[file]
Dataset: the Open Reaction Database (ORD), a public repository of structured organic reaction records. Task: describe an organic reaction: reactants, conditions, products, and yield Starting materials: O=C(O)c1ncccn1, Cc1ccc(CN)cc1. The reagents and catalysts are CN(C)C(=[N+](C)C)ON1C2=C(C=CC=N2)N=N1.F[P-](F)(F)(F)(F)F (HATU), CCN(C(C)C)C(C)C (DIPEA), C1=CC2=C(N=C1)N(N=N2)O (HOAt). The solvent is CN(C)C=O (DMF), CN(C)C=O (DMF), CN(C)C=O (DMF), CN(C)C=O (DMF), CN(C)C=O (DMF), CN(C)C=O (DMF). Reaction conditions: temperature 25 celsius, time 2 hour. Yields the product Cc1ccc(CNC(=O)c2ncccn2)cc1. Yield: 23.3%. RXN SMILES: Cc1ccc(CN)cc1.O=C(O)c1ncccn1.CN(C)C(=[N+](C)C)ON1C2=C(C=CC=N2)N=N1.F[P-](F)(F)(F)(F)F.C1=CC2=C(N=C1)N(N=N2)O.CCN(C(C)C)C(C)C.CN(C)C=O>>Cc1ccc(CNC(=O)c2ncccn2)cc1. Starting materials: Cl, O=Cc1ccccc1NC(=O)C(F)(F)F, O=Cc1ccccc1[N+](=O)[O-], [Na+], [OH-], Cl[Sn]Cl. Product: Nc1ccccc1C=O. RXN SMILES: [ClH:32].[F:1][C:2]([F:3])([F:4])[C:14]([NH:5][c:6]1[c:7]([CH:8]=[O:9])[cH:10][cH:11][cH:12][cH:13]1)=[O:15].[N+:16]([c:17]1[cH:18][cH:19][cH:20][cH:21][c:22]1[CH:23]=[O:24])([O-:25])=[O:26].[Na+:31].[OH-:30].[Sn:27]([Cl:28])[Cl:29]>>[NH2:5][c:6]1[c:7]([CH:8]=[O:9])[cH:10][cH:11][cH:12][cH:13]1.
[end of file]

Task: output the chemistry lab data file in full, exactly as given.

Dataset: the Open Reaction Database (ORD), a public repository of structured organic reaction records. Task: describe an organic reaction: reactants, conditions, products, and yield Starting materials: O=C(O)c1ncccn1, Cc1ccc(CN)cc1. The reagents and catalysts are CN(C)C(=[N+](C)C)ON1C2=C(C=CC=N2)N=N1.F[P-](F)(F)(F)(F)F (HATU), CCN(C(C)C)C(C)C (DIPEA), C1=CC2=C(N=C1)N(N=N2)O (HOAt). The solvent is CN(C)C=O (DMF), CN(C)C=O (DMF), CN(C)C=O (DMF), CN(C)C=O (DMF), CN(C)C=O (DMF), CN(C)C=O (DMF). Reaction conditions: temperature 25 celsius, time 2 hour. Yields the product Cc1ccc(CNC(=O)c2ncccn2)cc1. Yield: 23.3%. RXN SMILES: Cc1ccc(CN)cc1.O=C(O)c1ncccn1.CN(C)C(=[N+](C)C)ON1C2=C(C=CC=N2)N=N1.F[P-](F)(F)(F)(F)F.C1=CC2=C(N=C1)N(N=N2)O.CCN(C(C)C)C(C)C.CN(C)C=O>>Cc1ccc(CNC(=O)c2ncccn2)cc1. Starting materials: Cl, O=Cc1ccccc1NC(=O)C(F)(F)F, O=Cc1ccccc1[N+](=O)[O-], [Na+], [OH-], Cl[Sn]Cl. Product: Nc1ccccc1C=O. RXN SMILES: [ClH:32].[F:1][C:2]([F:3])([F:4])[C:14]([NH:5][c:6]1[c:7]([CH:8]=[O:9])[cH:10][cH:11][cH:12][cH:13]1)=[O:15].[N+:16]([c:17]1[cH:18][cH:19][cH:20][cH:21][c:22]1[CH:23]=[O:24])([O-:25])=[O:26].[Na+:31].[OH-:30].[Sn:27]([Cl:28])[Cl:29]>>[NH2:5][c:6]1[c:7]([CH:8]=[O:9])[cH:10][cH:11][cH:12][cH:13]1.